NULL vs. 0

This is a discussion on NULL vs. 0 within the C++ Programming forums, part of the General Programming Boards category; Why isn't NULL defined as (void*)0 instead of just 0 ? Wouldn't that make everyone happy?...

  1. #16
    and the hat of sweating
    Join Date
    Aug 2007
    Location
    Toronto, ON
    Posts
    3,545
    Why isn't NULL defined as (void*)0 instead of just 0?
    Wouldn't that make everyone happy?
    "I am probably the laziest programmer on the planet, a fact with which anyone who has ever seen my code will agree." - esbo, 11/15/2008

    "the internet is a scary place to be thats why i dont use it much." - billet, 03/17/2010

  2. #17
    C++まいる!Cをこわせ! Elysia's Avatar
    Join Date
    Oct 2007
    Posts
    22,611
    In C++? Honestly?
    void* is not implicitly convertible to T* in C++.
    Quote Originally Posted by Adak View Post
    io.h certainly IS included in some modern compilers. It is no longer part of the standard for C, but it is nevertheless, included in the very latest Pelles C versions.
    Quote Originally Posted by Salem View Post
    You mean it's included as a crutch to help ancient programmers limp along without them having to relearn too much.

    Outside of your DOS world, your header file is meaningless.

  3. #18
    Malum in se abachler's Avatar
    Join Date
    Apr 2007
    Posts
    3,189
    Quote Originally Posted by laserlight View Post
    NULL might not be 0. For example, it could be 0L. Either way, it evaluates to zero.
    Well, technically NULL doesn't have to evaluate to 0, it has to evaluate to a pointer to absolute memory location 0, which on a segmented machine can be a non-zero value (e.g. DOS). However, every known implementation implements it as 0.
    Until you can build a working general purpose reprogrammable computer out of basic components from radio shack, you are not fit to call yourself a programmer in my presence. This is cwhizard, signing off.

  4. #19
    Registered User
    Join Date
    Oct 2008
    Posts
    1,262
    Quote Originally Posted by abachler View Post
    Well, technically NULL doesn't have to evaluate to 0, it has to evaluate to a pointer to absolute memory location 0, which on a segmented machine can be a non-zero value (e.g. DOS). However, every known implementation implements it as 0.
    You might want to re-read my first post in this thread. Because the standard mandates that NULL == 0. So it would only be possible for non-standard-compliant compilers.

  5. #20
    Registered User
    Join Date
    Apr 2006
    Posts
    2,035
    Quote Originally Posted by EVOEx View Post
    You might want to re-read my first post in this thread. Because the standard mandates that NULL == 0. So it would only be possible for non-standard-compliant compilers.
    No, a null pointer can be any value. However, when compared to another null pointer or the literal 0 (or 0L or something) then it must be equal. When compared to reinterpret_cast<T*>((int)0) then the result is undefined, although all implementations will say it is equal. The point is, C++ does not mandate anything about the implementation representation of pointers.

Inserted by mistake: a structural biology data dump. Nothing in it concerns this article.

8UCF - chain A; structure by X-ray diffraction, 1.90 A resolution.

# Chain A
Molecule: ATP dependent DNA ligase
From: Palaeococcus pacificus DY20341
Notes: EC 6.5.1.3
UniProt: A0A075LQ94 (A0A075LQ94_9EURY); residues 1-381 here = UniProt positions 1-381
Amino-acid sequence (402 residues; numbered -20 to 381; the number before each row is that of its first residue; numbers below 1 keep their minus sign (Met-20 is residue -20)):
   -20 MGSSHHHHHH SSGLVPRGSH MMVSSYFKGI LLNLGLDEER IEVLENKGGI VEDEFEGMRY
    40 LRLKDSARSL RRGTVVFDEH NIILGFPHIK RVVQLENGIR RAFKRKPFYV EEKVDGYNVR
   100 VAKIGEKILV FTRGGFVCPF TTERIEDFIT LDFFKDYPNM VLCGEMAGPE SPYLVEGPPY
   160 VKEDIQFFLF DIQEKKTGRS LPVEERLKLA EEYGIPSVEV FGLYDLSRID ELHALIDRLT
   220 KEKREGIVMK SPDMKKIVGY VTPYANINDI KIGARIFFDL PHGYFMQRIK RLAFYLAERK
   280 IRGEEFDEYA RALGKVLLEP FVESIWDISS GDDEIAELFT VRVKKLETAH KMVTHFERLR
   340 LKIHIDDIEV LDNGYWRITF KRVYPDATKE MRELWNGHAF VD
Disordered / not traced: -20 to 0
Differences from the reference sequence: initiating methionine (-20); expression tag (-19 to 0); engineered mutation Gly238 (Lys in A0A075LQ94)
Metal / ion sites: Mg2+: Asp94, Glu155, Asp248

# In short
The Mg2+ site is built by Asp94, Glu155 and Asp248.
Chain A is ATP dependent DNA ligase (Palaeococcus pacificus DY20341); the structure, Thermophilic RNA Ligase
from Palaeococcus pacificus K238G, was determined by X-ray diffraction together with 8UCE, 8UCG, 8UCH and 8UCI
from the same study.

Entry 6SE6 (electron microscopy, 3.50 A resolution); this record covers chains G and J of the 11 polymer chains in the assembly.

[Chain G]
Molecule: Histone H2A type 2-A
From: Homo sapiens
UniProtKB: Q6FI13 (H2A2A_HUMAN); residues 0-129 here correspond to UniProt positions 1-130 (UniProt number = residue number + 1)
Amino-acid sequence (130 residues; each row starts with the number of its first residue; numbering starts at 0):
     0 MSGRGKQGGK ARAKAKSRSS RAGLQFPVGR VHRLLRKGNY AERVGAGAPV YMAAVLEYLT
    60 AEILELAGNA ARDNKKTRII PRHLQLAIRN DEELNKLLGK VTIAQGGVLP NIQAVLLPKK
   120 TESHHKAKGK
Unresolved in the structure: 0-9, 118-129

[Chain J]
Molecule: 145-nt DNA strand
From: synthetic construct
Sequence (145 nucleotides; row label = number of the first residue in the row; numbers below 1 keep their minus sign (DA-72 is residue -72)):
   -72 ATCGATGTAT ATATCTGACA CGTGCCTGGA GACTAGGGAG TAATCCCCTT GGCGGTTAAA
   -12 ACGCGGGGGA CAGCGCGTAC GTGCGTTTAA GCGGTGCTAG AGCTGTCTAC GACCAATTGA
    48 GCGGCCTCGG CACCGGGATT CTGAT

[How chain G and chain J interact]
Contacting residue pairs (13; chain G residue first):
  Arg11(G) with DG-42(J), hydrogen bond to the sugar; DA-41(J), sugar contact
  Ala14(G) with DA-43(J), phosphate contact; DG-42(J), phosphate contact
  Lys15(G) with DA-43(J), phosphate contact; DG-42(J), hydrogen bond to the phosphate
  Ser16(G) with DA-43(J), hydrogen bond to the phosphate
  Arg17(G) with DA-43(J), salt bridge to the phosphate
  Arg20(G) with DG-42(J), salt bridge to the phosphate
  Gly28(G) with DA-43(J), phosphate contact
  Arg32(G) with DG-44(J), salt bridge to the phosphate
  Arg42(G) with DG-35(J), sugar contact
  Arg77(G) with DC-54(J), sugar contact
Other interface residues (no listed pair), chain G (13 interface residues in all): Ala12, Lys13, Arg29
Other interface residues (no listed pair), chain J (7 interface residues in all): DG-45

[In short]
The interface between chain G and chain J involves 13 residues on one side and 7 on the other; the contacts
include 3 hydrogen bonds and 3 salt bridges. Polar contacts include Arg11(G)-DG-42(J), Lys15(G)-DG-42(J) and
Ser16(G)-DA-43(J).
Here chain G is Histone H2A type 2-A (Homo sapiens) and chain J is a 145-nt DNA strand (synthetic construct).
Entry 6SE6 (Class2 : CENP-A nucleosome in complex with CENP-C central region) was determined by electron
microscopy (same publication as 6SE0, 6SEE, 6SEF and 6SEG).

Last edited by King Mir; 12-20-2009 at 08:28 PM.
    It is too clear and so it is hard to see.
    A dunce once searched for fire with a lighted lantern.
    Had he known what fire was,
    He could have cooked his rice much sooner.

  6. #21
    C++ Witch laserlight's Avatar
    Join Date
    Oct 2003
    Location
    Singapore
    Posts
    21,731
    Quote Originally Posted by abachler
    Well, technically NULL doesn't have to evaluate to 0, it has to evaluate to a pointer to absolute memory location 0, which on a segmented machine can be a non-zero value (e.g. DOS). However, every known implementation implements it as 0.
    Technically, NULL has to evaluate to zero. I quoted the C++ standard in post #3. In the case you described, it would simply be a non-zero value as an address, but it nonetheless evaluates to zero.
    C + C++ Compiler: MinGW port of GCC
    Version Control System: Bazaar

    Look up a C++ Reference and learn How To Ask Questions The Smart Way

  7. #22
    Ex scientia vera
    Join Date
    Sep 2007
    Posts
    478
    Code:
    #ifdef _cplusplus
    #define NULL 0
    #else
    #define NULL (void*)0
    #ifdef
    Taken directly out of ..stdio, I think.
    "What's up, Doc?"
    "'Up' is a relative concept. It has no intrinsic value."

Page 2 of 2 FirstFirst 12
Popular pages Recent additions subscribe to a feed

Similar Threads

  1. Global Variables
    By Taka in forum C Programming
    Replies: 34
    Last Post: 11-02-2007, 03:25 AM
  2. Help with yacc/compiler design/seg fault
    By trippeer in forum C Programming
    Replies: 1
    Last Post: 04-08-2005, 03:43 AM
  3. Wierd Segmentation Faults on Global Variable
    By cbranje in forum C Programming
    Replies: 6
    Last Post: 02-19-2005, 11:25 AM
  4. Big Problem With Passing an Matrix to Main Function
    By Maragato in forum C Programming
    Replies: 4
    Last Post: 06-14-2004, 11:06 PM
  5. Really Need Help With My Opengl Camera!!!!
    By psychopath in forum Game Programming
    Replies: 13
    Last Post: 05-28-2004, 03:05 PM

1 2 3 4 5 6 7 8 9 10 11 12 13 14 15 16 17 18 19 20 21